• The MoSCow template: Helps categorize features or changes by assigning one of four levels of priority—must-haves, should-haves, could-haves, and won't-haves.
  • The Kano model: Allows you to identify and prioritize product features based on their impact on customer satisfaction. It categorizes features into five groups—must be, one dimensional, attractive, indifferent, and reverse.

Depending on why you’re conducting product discovery, you might not need such complex prioritization frameworks. You can also move forward with development using a simple technique to rank potential solutions in terms of feasibility and viability, such as:

  • Value vs. complexity matrix: Create a graph with predicted ‘value’ for customers on one axis, and the ‘complexity’ of building it on the other. This will help you separate quick wins from more major development projects.
  • ICE framework: Score each solution out of 10 for the following categories, then compare average scores to get a prioritized list:
    • The impact (I) you think it will have on your business
    • The confidence (C) that it’ll solve the problem
    • The ease (E) of building it

Then compare the average scores to get a prioritized list

When to use prioritization techniques

Working on product development means prioritizing all the time. While these techniques are mostly used during ideation and prioritization, you should learn how to categorize your work in order of urgency and importance for every stage of product discovery. For example, it’s useful to know how to prioritize questions to ask users during interviews, in case you run out of time.

7. Prototyping

Every iteration starts with a prototype, rather than a perfectly designed and developed product. Remember that the goal of product discovery is to validate a hypothesis before you start the development process. So the quicker and more straightforward it is to build your prototype, the better.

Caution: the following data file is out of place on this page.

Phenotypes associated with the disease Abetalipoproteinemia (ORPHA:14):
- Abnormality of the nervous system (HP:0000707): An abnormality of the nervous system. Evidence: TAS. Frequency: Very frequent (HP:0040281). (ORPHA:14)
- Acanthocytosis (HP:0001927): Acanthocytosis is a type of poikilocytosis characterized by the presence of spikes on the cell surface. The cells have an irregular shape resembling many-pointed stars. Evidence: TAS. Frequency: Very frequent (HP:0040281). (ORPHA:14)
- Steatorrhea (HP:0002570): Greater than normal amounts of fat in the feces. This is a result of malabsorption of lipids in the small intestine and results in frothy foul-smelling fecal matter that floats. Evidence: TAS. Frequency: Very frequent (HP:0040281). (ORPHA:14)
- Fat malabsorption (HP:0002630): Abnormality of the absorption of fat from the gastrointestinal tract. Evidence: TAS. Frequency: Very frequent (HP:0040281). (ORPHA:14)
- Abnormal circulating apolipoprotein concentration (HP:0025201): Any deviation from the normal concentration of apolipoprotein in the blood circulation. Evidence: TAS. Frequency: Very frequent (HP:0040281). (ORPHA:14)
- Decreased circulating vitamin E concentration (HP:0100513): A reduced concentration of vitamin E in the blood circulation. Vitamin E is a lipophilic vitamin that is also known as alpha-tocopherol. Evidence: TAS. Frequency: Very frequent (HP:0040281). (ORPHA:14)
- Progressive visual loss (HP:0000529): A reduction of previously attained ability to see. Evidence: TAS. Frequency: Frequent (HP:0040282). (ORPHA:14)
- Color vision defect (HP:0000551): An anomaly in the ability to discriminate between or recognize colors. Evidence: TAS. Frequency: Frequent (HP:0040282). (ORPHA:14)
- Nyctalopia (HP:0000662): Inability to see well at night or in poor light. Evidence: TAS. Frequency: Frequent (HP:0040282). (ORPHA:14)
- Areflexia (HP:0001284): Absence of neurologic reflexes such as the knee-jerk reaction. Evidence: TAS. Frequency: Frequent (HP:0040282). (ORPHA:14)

A paper prototype or low-fidelity sketch will work perfectly for new features or initial product designs. You need your prototype to be easy to tweak, iterate, or scrap if needed, based on customer feedback.

With a prototype, you should be able to make all required edits before you spend money on actually developing the solution. Use prototype testing to identify how your users interact with early versions of your product and review data to make improvements.

When to use prototyping

Use this technique during the prototype and test stage. You can also use it anytime you need to understand how your users will interact with your tool—whether that’s testing navigation or assessing usability—before spending too much money and time on development.

8. Usability testing

This method is used to evaluate how easy your users find it to use your product or website. During a usability test, present your users with test scenarios and tasks they need to complete on your platform. Gather insights based on behavior and comments to make usability improvements.

The earlier you start usability testing, the better. Even if you don’t have the time or resources to arrange many usability tests for product discovery, there are still rapid ways to get user feedback on your early concepts and ideas:

  • Remote usability testing: Observe how users interact with your products from the comfort of their own homes
  • Unmoderated usability testing: Get your participants to complete tasks without a session moderator but record their audio, video, and screen to get quantitative and qualitative results
  • Guerilla usability testing: Take your product to the street and ask people to try it while you observe and take notes
  • Live website testing: Invite users to complete tasks on your live website and gather results in real time